19. The system of claim 17, wherein said program storage device comprises a program memory, and wherein said system further comprises at least one processor coupled to said program memory.

20. A computer program product, including a computer readable medium, said computer readable medium having a computer program stored thereon, said computer program for organizing data into a database, said computer program comprising: program code for determining a subject noun type, wherein said subject noun type is one of a predetermined set of noun types; program code for determining a subject noun associated with said subject noun type; program code for determining, responsive to said subject noun type, a subset of a predetermined set of verbs, program code for determining a selected one of said verbs in said subset of said predetermined set of verbs; program code for determining, responsive to said subject noun type and said selected verb, a first subset of said predetermined set of noun types, wherein for each noun type in said first subset of said predetermined noun types there exists one statement type in a predetermined set of statement types including said first subject noun type, said selected verb, and said noun type in said first subset of said predetermined noun types; program code for determining an object noun type, wherein said object noun type is a selected one of said first subset of said predetermined noun types; program code for determining an object noun associated with said object noun type; program code for determining a selected preposition type from a predetermined set of preposition types; program code for determining, responsive to said selected preposition type, a second subset of said predetermined set of noun types, wherein for each noun type in said second subset of said predetermined noun types there exists one prepositional phrase type in a predetermined set of prepositional phrase types including said selected preposition type and said noun type in said second subset of said predetermined noun types; program code for determining an object of preposition noun type, wherein said object of preposition noun type is one of said second subset of said predetermined set of noun types; program code for determining an object of preposition noun, wherein said object of preposition noun is of said object of preposition noun type; program code for forming a statement including said subject noun, said verb, said object noun, said preposition type and said object of preposition noun; and program code for storing said statement as one of a plurality of statements representing said database.

21. A system for organizing data into a database, comprising: means for determining a subject noun type, wherein said subject noun type is one of a predetermined set of noun types; means for determining a subject noun associated with said subject noun type; means for determining, responsive to said subject noun type, a subset of a predetermined set of verbs, means for determining a selected one of said verbs in said subset of said predetermined set of verbs; means for determining, responsive to said subject noun type and said selected verb, a first subset of said predetermined set of noun types, wherein for each noun type in said first subset of said predetermined noun types there exists one statement type in a predetermined set of statement types including said first subject noun type, said selected verb, and said noun type in said first subset of said predetermined noun types; means for determining an object noun type, wherein said object noun type is a selected one of said first subset of said predetermined noun types; means for determining an object noun associated with said object noun type; means for determining a selected preposition type from a predetermined set of preposition types; means for determining, responsive to said selected preposition type, a second subset of said predetermined set of noun types, wherein for each noun type in said second subset of said predetermined noun types there exists one prepositional phrase type in a predetermined set of prepositional phrase types including said selected preposition type and said noun type in said second subset of said predetermined noun types; means for determining an object of preposition noun type, wherein said object of preposition noun type is one of said second subset of said predetermined set of nouns; means for determining an object of preposition noun, wherein said object of preposition noun is of said object of preposition noun type; means for forming a statement including said subject noun, said verb, said object noun, said preposition type and said object of preposition noun; and means for storing said statement as one of a plurality of statements representing said database.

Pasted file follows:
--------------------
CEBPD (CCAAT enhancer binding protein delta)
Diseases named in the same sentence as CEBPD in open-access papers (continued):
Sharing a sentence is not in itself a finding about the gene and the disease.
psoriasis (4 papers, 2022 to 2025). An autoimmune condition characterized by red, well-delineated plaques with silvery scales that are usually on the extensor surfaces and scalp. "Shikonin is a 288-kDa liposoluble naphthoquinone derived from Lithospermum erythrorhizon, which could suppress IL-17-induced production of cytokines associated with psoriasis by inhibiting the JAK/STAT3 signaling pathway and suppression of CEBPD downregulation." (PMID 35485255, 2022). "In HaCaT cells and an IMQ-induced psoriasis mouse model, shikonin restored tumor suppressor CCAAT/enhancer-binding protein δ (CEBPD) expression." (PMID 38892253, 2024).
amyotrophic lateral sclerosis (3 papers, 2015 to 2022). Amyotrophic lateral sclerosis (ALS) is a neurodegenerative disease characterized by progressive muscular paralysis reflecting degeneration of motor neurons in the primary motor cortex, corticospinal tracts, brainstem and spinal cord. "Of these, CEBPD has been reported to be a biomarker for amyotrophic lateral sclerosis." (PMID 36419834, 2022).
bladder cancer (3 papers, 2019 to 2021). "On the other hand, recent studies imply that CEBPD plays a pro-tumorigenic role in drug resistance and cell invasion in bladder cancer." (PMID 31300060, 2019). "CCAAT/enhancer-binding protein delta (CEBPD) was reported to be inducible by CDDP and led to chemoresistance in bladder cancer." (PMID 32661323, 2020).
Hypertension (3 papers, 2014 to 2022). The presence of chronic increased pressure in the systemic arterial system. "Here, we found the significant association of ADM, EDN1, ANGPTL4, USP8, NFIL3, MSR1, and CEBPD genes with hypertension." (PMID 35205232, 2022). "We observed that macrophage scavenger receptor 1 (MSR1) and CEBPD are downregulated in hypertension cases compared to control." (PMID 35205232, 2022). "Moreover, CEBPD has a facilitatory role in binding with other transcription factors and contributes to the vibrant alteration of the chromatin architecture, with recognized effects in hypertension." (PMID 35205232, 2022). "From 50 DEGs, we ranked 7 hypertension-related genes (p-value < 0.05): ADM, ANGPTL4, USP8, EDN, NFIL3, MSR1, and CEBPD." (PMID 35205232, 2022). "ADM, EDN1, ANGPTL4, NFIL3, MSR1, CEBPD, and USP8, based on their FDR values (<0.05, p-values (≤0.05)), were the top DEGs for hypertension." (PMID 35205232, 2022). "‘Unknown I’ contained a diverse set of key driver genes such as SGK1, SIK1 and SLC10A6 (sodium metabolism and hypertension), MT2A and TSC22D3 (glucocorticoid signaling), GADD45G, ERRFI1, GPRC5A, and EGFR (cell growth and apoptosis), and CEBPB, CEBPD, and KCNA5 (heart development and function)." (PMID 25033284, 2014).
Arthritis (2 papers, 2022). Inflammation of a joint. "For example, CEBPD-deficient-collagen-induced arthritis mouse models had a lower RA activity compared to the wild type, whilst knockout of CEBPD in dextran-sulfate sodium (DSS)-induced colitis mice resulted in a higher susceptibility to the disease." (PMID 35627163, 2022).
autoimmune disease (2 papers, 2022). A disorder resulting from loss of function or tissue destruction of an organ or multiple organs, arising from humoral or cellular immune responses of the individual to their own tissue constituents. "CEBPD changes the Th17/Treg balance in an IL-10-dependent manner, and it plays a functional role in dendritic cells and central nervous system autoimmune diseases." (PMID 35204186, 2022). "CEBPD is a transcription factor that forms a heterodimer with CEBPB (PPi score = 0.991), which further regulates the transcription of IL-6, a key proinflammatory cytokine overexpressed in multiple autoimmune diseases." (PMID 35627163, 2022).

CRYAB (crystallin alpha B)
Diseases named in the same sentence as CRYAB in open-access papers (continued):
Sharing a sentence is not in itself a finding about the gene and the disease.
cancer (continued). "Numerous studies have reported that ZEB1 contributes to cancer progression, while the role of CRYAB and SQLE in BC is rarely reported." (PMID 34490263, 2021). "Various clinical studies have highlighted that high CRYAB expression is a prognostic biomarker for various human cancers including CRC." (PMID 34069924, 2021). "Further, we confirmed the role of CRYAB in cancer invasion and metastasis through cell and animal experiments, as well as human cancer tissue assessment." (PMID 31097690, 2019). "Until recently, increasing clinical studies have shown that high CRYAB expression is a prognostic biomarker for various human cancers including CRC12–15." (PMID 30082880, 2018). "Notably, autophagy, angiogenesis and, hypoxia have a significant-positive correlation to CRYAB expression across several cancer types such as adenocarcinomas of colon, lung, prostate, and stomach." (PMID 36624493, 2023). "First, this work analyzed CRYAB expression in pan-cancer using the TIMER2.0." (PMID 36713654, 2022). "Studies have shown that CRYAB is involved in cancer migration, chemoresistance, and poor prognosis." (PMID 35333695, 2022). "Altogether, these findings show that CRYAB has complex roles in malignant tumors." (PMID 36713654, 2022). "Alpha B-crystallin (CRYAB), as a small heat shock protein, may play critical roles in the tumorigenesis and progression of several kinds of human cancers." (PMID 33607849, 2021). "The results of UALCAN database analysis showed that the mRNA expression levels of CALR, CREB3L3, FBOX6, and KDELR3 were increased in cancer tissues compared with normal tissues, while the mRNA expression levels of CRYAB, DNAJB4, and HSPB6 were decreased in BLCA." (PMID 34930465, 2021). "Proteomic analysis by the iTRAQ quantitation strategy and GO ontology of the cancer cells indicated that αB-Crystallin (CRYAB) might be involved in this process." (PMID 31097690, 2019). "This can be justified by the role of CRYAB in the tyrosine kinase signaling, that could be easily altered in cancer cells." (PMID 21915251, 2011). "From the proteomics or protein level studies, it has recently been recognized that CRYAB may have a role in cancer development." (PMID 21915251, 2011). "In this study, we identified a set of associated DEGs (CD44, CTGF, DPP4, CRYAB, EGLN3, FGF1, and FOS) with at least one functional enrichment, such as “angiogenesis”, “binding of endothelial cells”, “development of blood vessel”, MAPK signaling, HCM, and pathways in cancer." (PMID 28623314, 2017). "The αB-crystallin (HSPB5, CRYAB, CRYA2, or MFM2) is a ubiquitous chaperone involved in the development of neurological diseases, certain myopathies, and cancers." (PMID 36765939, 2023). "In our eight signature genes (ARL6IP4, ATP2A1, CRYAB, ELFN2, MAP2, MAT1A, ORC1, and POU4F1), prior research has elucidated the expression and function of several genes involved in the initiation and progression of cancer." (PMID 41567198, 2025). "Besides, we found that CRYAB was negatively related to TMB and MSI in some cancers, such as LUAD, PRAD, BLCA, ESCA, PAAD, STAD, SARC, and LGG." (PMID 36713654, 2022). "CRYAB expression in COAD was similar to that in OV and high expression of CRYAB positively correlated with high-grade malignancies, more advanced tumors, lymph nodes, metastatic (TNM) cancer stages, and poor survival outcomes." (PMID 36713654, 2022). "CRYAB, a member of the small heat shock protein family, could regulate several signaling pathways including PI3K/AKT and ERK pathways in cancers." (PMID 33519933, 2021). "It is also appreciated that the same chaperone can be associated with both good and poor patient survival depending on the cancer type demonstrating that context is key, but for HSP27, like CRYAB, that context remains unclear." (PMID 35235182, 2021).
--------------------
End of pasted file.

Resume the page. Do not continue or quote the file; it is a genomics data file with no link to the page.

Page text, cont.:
Description:

CROSS REFERENCE TO RELATED APPLICATIONS

[0001] This application claims priority under 35 U.S.C. §119(e) to provisional patent application serial No. 60/309,986 filed Aug. 3, 2001.

STATEMENT REGARDING FEDERALLY SPONSORED RESEARCH OR DEVELOPMENT

[0002] N/A

BACKGROUND OF THE INVENTION